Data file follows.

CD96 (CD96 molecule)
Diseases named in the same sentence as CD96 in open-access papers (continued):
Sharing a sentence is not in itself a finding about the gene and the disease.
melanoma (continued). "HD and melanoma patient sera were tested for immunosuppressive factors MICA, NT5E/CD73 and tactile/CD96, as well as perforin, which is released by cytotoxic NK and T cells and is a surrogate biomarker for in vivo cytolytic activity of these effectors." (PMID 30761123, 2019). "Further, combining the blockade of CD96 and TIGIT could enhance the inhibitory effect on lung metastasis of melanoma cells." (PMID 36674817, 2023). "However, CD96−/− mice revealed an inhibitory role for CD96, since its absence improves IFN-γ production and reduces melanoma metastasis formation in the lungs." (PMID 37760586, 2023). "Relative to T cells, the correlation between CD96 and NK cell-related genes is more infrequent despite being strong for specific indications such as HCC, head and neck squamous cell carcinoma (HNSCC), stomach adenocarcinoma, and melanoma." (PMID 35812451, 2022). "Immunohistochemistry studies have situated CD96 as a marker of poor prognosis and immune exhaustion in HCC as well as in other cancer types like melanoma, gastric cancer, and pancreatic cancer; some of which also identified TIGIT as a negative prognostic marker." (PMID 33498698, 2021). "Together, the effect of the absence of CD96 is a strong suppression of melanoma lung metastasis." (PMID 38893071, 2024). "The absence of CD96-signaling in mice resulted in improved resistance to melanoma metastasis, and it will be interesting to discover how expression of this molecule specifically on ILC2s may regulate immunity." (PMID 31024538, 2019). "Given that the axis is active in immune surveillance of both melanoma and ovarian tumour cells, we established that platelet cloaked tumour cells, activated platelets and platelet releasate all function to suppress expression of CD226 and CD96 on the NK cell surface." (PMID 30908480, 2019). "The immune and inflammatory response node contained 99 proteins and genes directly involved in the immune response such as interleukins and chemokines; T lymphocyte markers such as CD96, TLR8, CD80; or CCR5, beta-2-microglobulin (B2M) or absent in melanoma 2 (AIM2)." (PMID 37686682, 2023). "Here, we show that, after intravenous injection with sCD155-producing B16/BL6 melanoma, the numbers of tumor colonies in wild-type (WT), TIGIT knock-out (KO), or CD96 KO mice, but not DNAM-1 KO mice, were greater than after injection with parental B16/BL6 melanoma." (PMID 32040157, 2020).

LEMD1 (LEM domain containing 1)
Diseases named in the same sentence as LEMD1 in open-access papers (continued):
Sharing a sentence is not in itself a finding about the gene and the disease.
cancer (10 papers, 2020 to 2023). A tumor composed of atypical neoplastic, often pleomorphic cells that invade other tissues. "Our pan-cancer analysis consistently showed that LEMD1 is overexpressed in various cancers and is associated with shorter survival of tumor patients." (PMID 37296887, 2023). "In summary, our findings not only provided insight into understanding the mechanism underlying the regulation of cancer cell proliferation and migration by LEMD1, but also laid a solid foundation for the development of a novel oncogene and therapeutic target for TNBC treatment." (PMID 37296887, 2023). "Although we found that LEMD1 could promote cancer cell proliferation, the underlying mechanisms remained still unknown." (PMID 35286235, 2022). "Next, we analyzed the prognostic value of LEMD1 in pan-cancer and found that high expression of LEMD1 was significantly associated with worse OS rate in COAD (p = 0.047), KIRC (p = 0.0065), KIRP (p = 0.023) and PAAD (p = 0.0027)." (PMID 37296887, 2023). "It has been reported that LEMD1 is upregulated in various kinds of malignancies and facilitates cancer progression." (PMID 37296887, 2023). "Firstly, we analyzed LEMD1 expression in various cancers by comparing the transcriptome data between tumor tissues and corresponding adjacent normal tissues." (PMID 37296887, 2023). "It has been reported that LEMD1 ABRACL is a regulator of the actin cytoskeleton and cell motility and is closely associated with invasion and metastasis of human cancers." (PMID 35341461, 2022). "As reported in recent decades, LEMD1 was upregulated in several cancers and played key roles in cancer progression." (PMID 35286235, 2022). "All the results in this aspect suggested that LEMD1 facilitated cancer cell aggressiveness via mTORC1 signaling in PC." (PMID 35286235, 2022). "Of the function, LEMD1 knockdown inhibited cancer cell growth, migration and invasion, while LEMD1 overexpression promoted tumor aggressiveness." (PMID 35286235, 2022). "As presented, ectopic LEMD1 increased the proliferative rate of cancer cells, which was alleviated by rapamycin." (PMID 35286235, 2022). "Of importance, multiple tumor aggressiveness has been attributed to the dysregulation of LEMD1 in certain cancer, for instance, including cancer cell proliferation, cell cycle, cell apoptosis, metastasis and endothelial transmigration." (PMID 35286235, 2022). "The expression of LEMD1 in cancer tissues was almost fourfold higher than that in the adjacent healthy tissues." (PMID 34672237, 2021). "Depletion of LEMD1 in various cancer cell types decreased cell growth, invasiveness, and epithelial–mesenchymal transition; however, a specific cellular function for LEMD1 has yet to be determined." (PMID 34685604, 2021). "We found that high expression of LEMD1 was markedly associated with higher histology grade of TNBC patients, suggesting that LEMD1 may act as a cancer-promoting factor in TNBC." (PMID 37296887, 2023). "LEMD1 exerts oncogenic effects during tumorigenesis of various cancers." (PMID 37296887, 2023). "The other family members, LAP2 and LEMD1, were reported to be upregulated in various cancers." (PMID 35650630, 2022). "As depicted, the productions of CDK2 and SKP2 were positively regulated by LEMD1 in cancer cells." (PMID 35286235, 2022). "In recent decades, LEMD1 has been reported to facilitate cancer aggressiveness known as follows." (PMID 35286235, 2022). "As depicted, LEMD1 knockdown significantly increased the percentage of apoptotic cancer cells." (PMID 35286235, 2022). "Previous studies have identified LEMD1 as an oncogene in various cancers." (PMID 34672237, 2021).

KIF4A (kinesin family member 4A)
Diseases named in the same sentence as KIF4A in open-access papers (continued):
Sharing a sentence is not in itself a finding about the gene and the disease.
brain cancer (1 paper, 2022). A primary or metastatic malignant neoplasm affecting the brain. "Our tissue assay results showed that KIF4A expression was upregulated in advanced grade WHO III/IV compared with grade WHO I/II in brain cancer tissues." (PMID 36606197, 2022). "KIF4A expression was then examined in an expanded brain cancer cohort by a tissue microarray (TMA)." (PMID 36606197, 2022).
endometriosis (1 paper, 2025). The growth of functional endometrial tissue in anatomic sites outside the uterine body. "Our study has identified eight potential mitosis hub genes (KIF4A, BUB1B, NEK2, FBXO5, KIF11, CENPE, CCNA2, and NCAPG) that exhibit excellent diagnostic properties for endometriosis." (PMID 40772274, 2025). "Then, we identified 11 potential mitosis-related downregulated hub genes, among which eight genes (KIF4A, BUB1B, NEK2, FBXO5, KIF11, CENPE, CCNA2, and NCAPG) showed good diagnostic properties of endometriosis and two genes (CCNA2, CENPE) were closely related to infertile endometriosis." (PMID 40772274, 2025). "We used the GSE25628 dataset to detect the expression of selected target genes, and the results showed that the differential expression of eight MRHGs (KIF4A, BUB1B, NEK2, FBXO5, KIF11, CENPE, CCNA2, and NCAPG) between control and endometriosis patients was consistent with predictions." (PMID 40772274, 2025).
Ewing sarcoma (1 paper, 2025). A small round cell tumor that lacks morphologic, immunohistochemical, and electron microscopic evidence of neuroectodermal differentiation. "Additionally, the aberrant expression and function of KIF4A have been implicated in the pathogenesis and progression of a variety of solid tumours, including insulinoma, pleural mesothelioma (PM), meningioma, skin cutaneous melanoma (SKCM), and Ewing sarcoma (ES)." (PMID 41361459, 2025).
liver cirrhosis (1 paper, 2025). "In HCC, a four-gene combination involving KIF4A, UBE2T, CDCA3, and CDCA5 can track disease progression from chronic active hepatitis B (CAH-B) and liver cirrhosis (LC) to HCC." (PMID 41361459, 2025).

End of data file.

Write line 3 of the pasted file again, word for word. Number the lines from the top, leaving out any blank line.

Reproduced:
Sharing a sentence is not in itself a finding about the gene and the disease.